White – Supremacy – Culture. There are normally a lot of feelings, reactions and images around these three words. It is easy to pass blame around because it is 2019 and we are still having these conversations. For people of color the word “white” is believed to let them off the hook; For people who are white, “supremacy” is the trigger because now it is associated with the worst of the worst, such as the KKK. However the last word “culture” brings us all together. Culture is our values, traditions and ways of being.
I’m from the great state of Texas and we have a word we are known for probably more than any other state: Y’ALL. It doesn’t matter their gender, income, education level, geographic location or race, people who grew up in Texas most likely use this gender neutral phrase. “Y’all” is a part of the CULTURE of Texas. I have had people come up to me during breaks in trainings and confessed they are not from Texas, but have spent long periods of time there and now “y’all” is apart of their everyday speech.
In the same way The United States of America has a culture of white supremacy and no matter your race, gender, income, education level, or where you live, it can ( and probably has ) rubbed off on you. Not just you, but all of US. It takes form in our habits, our language, patterns of thoughts, and our actions. Here are two examples of how it can show up in our personal/professional lives and in our networks.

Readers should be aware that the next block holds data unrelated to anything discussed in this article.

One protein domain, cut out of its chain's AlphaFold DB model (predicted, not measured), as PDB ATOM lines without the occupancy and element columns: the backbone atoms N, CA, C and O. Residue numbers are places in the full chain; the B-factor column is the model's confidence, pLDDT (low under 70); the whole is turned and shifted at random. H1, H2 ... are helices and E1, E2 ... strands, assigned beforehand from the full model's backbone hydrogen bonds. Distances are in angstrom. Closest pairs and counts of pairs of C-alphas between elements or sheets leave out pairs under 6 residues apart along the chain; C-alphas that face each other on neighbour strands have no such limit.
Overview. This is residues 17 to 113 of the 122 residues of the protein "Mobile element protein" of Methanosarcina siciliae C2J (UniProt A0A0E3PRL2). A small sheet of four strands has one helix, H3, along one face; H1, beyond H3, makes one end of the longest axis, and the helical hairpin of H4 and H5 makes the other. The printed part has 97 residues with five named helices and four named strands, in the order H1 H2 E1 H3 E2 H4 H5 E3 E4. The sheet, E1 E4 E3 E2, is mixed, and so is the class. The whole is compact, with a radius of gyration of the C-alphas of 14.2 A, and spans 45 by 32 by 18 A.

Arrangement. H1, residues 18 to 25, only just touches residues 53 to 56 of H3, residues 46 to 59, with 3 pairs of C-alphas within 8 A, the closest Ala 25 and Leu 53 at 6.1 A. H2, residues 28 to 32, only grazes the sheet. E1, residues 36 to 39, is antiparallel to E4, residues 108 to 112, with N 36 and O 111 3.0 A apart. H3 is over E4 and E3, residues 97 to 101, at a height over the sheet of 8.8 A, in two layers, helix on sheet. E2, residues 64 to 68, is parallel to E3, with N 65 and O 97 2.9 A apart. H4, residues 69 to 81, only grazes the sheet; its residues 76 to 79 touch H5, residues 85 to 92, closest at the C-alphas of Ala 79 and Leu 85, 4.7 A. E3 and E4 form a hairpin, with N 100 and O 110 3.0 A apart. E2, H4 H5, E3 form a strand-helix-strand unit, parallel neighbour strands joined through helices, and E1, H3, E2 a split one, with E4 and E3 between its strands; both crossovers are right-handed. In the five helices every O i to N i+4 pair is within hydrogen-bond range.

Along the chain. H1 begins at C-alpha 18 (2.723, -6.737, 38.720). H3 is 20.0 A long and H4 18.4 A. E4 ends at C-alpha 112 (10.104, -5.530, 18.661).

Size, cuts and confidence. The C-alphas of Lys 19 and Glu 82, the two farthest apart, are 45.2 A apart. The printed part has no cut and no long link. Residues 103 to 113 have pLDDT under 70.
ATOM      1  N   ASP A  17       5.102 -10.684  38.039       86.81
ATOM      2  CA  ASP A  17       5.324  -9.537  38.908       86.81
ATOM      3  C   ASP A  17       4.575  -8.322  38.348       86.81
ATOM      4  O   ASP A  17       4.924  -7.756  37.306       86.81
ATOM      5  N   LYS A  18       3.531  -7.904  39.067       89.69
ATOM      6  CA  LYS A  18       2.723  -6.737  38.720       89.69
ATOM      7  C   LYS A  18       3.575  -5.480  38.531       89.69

In 2001, an article came out by Kenneth Jones and Tema Okun entitled, ‘The Characteristics of White Supremacy Culture’ where they submitted fifteen ways it manifests. Two ways it manifests are through “either/or” thinking and “individualism”.
Either/or thinking shows up in how we talk about things such as ‘either you pass or fail’, ‘it’s my way or no way’ and ‘male or female’. Ultimately, there is no room for ambiguity and other truths. When it comes to individualism and how it manifests, it could sound like “ I am successful because of my own hard work” or the famous hip-hop song “Independent” by lil’ Bosie or not asking for support because you feel you have to do all of the work yourself and can’t rely on others. It also sounds like “Pull yourself up by your bootstraps”. It is hard to imagine life without hearing one of these phases in the United States and are some ways that we experience patterns of white supremacy.
These patterns make it hard to be inclusive and thrive as a network when ‘either/or thinking’ and ‘individualism’ are present. If there are network members who are not leaning on the collective, the network is missing out on their expertise and knowledge. Furthermore, if ‘either/or thinking’ is present, it could be hard to get things done because there is no room for multiple ideas. Also, either/or thinking doesn’t let you build on another’s ideas which can harm innovation and creativity within the network.
These two manifestations of white supremacy culture can show up in anybody at anytime. We need to be aware of our own patterns, because we are all a part of the problem, so we can collectively create a better, more inclusive solution.
I hope you join us for the Network Thinking Academies as we identify some more of these patterns or habits that shows up in our networks and collectively look for ways to give way to new, life – giving habits; So that our networks can thrive, be inclusive, and create the change we want to see in the world.